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By the Book

Emergency lighting, as the best technicians know, blends with standard egress lighting to create a comprehensive lighting system. Specific codes address these common purposes, as well. Take for example the National Fire Protection Association’s Life Safety Code (NFPA), found at section 101.

The code requires the installation and maintenance of emergency lighting under section 5-8, “Illumination of Means of Egress.” But codes cannot adequately address all of the eventualities of an emergency situation. Sometimes, tragedy is the best teacher.

The attack on the Trade Towers of New York in 1993 has become an industry classic…evacuation took over seven hours. The stress of the evacuation, indeed, was one of the lingering health effects in this crisis laden atmosphere. The evacuation of the Tower’s cataclysmic failure on 9/11 took a fraction of that time. The distinction was in an important measure due to the upgrades in the Trade Towers emergency power and lighting systems.

The attack in 1993 had ruptured the power ‘life line.’ Those fleeing the building had virtually no light as they struggled down the stairwells.

OSHA also requires emergency lighting under Section 1910.36 of the Occupational Safety and Health Act. Also because of the lesson from 9/11, OSHA has developed safety protocols to address the need to train staff to use emergency lighting effectively. The awareness of emergency lighting as a tool continues to improve preparations for the unknown. Hopefully, keeping people from groping–literally or figuratively–in the dark.

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A Sound Combo

The development of emergency light fixtures is often part of new inventions, addressing aesthetics as often as utility. This is because the appearance of a fixture often relates to its selection as well as where the fixture will be placed.

Traditionally, the most reliable light fixtures have tended to address power supply problems through the introduction of a separate battery power unit. This has made many fixtures bulky and unattractive. These efficient but unwieldy fixtures are often called “combos,” as they combine lights with a sign and power supply. Combo construction has led, often, to the placement of fixtures in less than ideal locations. A recent invention speaks directly to this limitation: according to its patent claims, the result is a lighter and more attractive combo.

One key aspect to the invention is to make the illumination self-contained. By having an internal lighting system, the lines of the new fixture become more pleasing to the eye, and also less cumbersome in spacing or placement. Ideally, the parts of the combo are all co-extensively built to match…giving a sleeker, linear look. One by-product of this sleekness is to make placement in a variety of places more effective…and attractive.

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That’s in a Name

When it comes to seeing the light, emergency lighting may be known by any number of names. On the other hand, errors in terminology also occur. One of the most common misuses of terms involved ‘egress’ lighting.

Many otherwise savvy installers treat egress as equivalent to ‘emergency’ lighting. In many other ways, the terminology of emergency lighting is not always accurate. The truth is that any lighting that is unreliable or undependable may create a hazard. Egress lights are used to provide safer exiting under any circumstances…whether an emergency has occurred or not. To this end, you might consider the example of decorative lighting to also aid in aesthetics.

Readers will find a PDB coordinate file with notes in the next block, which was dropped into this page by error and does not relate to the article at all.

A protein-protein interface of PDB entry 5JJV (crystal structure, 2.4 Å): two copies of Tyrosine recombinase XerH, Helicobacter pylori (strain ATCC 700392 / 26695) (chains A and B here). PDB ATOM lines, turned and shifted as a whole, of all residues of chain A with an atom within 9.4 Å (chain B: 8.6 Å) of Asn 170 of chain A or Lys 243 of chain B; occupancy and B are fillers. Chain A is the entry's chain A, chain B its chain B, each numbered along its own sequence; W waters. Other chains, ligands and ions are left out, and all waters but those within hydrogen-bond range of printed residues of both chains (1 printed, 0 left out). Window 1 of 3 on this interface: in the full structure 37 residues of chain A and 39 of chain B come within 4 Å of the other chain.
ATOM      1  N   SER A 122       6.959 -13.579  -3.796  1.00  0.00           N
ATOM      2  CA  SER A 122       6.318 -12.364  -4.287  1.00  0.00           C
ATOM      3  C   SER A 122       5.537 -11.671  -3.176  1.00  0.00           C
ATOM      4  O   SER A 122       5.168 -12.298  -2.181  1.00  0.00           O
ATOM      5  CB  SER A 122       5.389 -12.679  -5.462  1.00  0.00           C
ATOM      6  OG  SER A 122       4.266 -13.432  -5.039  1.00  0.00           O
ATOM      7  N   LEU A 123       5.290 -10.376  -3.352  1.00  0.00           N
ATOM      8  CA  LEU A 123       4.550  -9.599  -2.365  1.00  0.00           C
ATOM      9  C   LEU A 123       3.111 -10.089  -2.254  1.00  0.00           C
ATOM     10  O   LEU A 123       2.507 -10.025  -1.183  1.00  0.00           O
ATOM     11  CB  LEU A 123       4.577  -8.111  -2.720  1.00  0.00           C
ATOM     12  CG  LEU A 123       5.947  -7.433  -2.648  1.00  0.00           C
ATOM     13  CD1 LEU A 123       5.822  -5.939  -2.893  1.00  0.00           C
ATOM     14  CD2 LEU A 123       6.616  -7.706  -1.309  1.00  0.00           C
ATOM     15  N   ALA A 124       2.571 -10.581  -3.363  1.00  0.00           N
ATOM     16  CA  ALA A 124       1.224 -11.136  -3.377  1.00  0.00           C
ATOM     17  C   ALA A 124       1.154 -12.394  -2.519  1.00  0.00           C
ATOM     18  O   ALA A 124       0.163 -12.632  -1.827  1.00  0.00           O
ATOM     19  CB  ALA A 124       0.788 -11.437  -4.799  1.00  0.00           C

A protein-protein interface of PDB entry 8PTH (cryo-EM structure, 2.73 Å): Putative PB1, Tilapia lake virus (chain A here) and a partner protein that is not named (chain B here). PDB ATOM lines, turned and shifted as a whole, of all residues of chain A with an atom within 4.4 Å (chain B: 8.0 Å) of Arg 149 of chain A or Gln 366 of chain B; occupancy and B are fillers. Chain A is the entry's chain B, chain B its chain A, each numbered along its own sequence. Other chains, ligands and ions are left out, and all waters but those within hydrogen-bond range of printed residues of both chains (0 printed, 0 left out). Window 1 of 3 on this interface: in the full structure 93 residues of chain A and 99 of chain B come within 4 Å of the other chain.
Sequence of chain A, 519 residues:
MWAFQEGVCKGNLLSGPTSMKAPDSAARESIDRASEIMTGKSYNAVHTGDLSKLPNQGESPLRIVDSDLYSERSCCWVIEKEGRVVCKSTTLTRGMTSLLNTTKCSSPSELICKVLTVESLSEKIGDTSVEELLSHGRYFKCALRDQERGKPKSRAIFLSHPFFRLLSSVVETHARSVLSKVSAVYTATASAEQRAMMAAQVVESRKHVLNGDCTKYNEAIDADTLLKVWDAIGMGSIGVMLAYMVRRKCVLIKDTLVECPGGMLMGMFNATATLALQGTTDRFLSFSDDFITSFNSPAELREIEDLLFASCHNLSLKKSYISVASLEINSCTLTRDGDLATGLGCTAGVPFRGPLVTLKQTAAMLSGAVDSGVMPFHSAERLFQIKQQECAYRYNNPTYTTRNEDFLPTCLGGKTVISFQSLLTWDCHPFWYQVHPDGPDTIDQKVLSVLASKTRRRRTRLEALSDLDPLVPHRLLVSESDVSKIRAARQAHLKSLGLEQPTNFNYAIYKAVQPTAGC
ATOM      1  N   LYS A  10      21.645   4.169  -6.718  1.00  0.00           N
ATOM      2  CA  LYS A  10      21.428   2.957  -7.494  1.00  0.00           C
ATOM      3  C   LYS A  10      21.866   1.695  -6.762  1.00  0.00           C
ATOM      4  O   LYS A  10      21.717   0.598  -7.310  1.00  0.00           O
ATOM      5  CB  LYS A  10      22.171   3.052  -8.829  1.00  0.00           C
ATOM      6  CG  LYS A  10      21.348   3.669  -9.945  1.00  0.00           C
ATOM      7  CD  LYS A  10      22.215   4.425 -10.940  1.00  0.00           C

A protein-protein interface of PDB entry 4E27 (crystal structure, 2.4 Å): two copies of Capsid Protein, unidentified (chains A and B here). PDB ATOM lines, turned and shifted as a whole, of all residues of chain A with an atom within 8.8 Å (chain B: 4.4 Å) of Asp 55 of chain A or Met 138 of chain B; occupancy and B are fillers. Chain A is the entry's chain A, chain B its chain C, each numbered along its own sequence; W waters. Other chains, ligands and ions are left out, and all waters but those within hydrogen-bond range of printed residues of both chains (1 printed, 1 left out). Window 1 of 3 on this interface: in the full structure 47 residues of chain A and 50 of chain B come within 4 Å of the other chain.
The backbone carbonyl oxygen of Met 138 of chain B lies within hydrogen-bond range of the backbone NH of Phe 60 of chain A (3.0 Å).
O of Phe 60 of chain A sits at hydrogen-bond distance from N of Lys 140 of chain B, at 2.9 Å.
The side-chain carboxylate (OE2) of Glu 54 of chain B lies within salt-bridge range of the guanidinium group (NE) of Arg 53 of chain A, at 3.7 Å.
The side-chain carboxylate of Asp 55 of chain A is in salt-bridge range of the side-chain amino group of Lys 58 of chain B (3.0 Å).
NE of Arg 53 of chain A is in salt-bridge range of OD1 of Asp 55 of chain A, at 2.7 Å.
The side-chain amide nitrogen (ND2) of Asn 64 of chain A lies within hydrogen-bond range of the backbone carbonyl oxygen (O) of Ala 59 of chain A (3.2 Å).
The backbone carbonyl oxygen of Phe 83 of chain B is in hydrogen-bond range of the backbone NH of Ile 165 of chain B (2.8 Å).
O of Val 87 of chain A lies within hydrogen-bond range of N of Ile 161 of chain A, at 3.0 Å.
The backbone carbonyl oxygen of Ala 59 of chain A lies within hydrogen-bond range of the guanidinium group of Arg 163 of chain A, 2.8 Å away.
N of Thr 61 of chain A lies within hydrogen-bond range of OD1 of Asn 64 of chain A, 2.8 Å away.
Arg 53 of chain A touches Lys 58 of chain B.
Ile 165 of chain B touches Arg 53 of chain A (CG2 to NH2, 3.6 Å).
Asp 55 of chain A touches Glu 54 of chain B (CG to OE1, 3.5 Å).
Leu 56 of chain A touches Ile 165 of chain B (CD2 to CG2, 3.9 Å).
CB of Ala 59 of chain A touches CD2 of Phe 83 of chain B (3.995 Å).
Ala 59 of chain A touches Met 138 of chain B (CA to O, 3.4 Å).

Highlighting shrubs, for example, may also make unsafe shadows disappear. But the difference is more than semantic. Egress lighting should never be turned off by unapproved individuals. Egress lighting should be on whenever an affected area is occupied. Emergency lighting, however, is used in specified instances of (naturally enough) failures…classically, egress lighting is always on, and emergency lighting typically comes on when the egress lighting fails.

The apt use of the term egress properly addresses the range of lighting needed to make exits safer. More generally, knowing the relative roles of egress and emergency lighting also makes one fact crystal clear. The two lighting systems work together to cerate an emergency lighting system.

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Becoming a Fixture

Emergency light fixtures are increasingly subject to scrutiny for utility and appearance. This may well be because of the ubiquitous concern for safety all across America…especially after 9/11 showed a host of vulnerabilities. The world is becoming more and more awareness of safety hazards. Emergencies, from terrorism to energy brownouts and hurricanes, have all added to a sense of needing new and functional emergency light fixture designs to address logistical and aesthetic concerns.

One of the great breakthroughs has been the miniaturization of a transformer, built into the fixture base. This enhances the versatility of emergency lighting, by literally improving the base for emergency lighting’s specific electrical need. In general, fixture transformers act to reduce the voltage so that emergency lighting is relatively unobtrusive until needed. These transformers are also, as part of the emergency lighting system itself, required to meet the specifications of UL 924.

But not all emergency light fixture transformers are built equally. The increasing number and types of load generation, for example, may cause unexpected (meaning, undesirable) failures. While there are usually two types of power supplies (an engine generator or a battery source), transformers may not be optimally suited to one or the other.

The moral is: be certain the fixture is regarded as vital to emergency reliability as is the light.

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